David Hewson, author of "Romeo and Juliet: A Novel," explains how he writes for the audio format, a distinct craft that's gaining value among novelists.By David HewsonDec 29, 2016 9:55 AM
There’s an important clue to the nature of this work on the cover of Romeo and Juliet, A Novel. It says “Richard Armitage performs…” Performs. Not “narrates” — this isn’t a book that someone’s reading to you. It’s a script specifically designed for the fast-developing and incredibly subtle art of audiobook performance.
The first challenge for a writer like me, coming to audio, is to bury the novelist inside and try to find the dramatist instead. This is a new medium and I have to try to tailor the story directly to its strengths. What I’m trying to achieve, with the essential help of a world-class narrator like Richard Armitage, is having the listener tap into the most powerful CGI machine known to man: the human imagination.
In German there’s a word for this: Kopfkino, literally “cinema in the head.” That moment when you find your mind fills with a sudden, visual internal drama, a movie in miniature, complete with actors, scenery, and action. Sometimes it might be pleasant — what would have happened if I’d said yes to that dinner date instead of no? Sometimes … not so great: What would have happened if I’d stepped out of that cab mid-traffic ten seconds earlier?
You must persuade your listener to participate, to bring the three key elements of any kind of fiction — narrative, characters, and world — to life, themselves. When that works you have the richest storytelling experience there is.
How can you hope to do this? By trying to give your performer the very best blueprint for the job, then standing back and letting them use their talents. Writing for print, I produce the finished work, but when writing for audio, I’m more like an architect who sketches out the plans, then hands them over to someone like Richard, a master builder of drama, to turn them into multi-layered, fascinating story.
Here are some of the strictures I try to apply to myself throughout. I’ve developed them as my audio work has increased over the years. But to be honest, they’re pretty good ideas for printed fiction work, too.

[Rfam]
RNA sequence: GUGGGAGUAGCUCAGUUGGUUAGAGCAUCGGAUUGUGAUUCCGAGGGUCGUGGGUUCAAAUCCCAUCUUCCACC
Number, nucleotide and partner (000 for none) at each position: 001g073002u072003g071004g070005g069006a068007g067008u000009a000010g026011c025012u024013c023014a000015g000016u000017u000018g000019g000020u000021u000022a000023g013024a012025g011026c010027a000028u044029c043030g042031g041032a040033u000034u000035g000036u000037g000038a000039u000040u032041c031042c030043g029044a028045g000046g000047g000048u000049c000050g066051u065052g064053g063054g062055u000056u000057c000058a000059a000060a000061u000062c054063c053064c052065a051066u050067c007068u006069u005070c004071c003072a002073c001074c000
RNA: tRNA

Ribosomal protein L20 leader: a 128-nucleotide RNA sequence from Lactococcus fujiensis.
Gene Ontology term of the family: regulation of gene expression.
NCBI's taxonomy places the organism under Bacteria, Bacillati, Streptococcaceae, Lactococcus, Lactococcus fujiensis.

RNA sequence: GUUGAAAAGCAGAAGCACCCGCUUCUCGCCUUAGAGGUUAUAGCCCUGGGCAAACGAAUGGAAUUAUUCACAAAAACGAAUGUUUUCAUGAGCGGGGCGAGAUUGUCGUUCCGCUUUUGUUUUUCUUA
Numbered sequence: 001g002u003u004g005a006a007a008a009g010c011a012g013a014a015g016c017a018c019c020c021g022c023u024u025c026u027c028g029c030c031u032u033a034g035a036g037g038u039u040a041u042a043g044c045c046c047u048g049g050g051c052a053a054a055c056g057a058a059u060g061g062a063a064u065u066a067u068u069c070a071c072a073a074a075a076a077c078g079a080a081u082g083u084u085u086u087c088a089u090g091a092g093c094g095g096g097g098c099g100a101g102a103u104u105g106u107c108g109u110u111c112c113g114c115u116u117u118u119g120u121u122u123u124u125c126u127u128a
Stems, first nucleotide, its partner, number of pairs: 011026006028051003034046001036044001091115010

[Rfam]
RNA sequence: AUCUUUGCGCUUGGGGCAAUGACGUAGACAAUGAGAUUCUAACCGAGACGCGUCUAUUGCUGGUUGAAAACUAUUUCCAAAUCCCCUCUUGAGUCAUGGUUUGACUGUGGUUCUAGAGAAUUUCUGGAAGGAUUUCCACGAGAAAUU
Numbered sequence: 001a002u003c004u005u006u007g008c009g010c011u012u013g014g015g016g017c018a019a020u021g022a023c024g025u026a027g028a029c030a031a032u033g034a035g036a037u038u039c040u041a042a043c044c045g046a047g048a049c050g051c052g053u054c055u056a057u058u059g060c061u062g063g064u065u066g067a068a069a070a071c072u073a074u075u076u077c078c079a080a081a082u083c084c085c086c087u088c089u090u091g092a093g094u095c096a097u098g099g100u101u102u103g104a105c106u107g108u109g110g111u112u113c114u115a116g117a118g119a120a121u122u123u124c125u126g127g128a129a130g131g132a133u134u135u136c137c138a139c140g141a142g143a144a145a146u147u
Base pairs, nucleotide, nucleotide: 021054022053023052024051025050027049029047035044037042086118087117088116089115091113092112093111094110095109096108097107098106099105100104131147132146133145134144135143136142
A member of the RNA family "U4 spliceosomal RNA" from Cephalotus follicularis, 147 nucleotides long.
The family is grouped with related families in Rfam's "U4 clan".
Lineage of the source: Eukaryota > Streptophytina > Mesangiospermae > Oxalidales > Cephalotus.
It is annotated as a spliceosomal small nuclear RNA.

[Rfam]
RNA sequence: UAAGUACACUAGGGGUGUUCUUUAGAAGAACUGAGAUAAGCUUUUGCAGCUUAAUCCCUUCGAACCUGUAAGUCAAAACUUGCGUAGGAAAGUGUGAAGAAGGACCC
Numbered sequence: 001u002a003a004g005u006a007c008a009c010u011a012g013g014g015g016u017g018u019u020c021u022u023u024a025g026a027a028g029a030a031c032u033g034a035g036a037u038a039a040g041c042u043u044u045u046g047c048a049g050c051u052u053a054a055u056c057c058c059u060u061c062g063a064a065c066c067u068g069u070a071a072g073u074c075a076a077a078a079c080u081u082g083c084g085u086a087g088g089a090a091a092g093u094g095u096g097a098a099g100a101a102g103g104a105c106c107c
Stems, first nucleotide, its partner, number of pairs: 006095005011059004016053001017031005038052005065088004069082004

A physical book has a form of simple navigation built in. We know from the feel of the pages how far we’ve traveled and the distance left to go. We can flick backwards and forwards very easily. It’s a well-mapped journey throughout.
Once stories turn digital, navigation isn’t so simple. Yes, there are ever more sophisticated tools that let you skip and navigate around the story, but listeners still crave audible signposts along the way, an indication, hopefully suggested by the story, where they should stop, rather than abandon something unsatisfactorily mid-scene.
Here are some of the ways I try to achieve this.
Write in short scenes. The average scene length in R&J is probably around 1,000 words, or five minutes or so in listening time. Some may run to twice that, but they’re rare and usually important. Short scenes make it easier for the listener to choose when to break off or listen to just one more.
Structure the narrative in parts (or acts). R&J breaks down into four parts and they don’t follow the theatrical acts of Shakespeare. My novels Macbeth and Hamlet did this too, breaking the narrative at critical junctures in the story. R&J happens over a few days, so it’s broken up by day, with an audio marker that sort of says to the listener: We’re starting a new section of the story now. It’s going to be big, so if you want to put it off until you have the time, now’s the point to do it.
Always, always make it clear at the beginning of the scene where we are and whose point of view is in operation, if any. Listeners need to know that. They shouldn’t feel they have to catch up on what’s happening.
Make the narrative linear. Time jumps, flashbacks, and flash forwards are going to produce speed bumps that will confuse the audience. I’m producing mainstream narrative fiction, even if it is based on Shakespeare. I want the prose to be everyday and close to conversational, with the odd flourish here and there back to Shakespeare’s original. Listeners should be engrossed in the story, not thinking about how it’s written or the cleverness of the author. The best writing is the writing that’s invisible, just as the best acting doesn’t look like acting at all.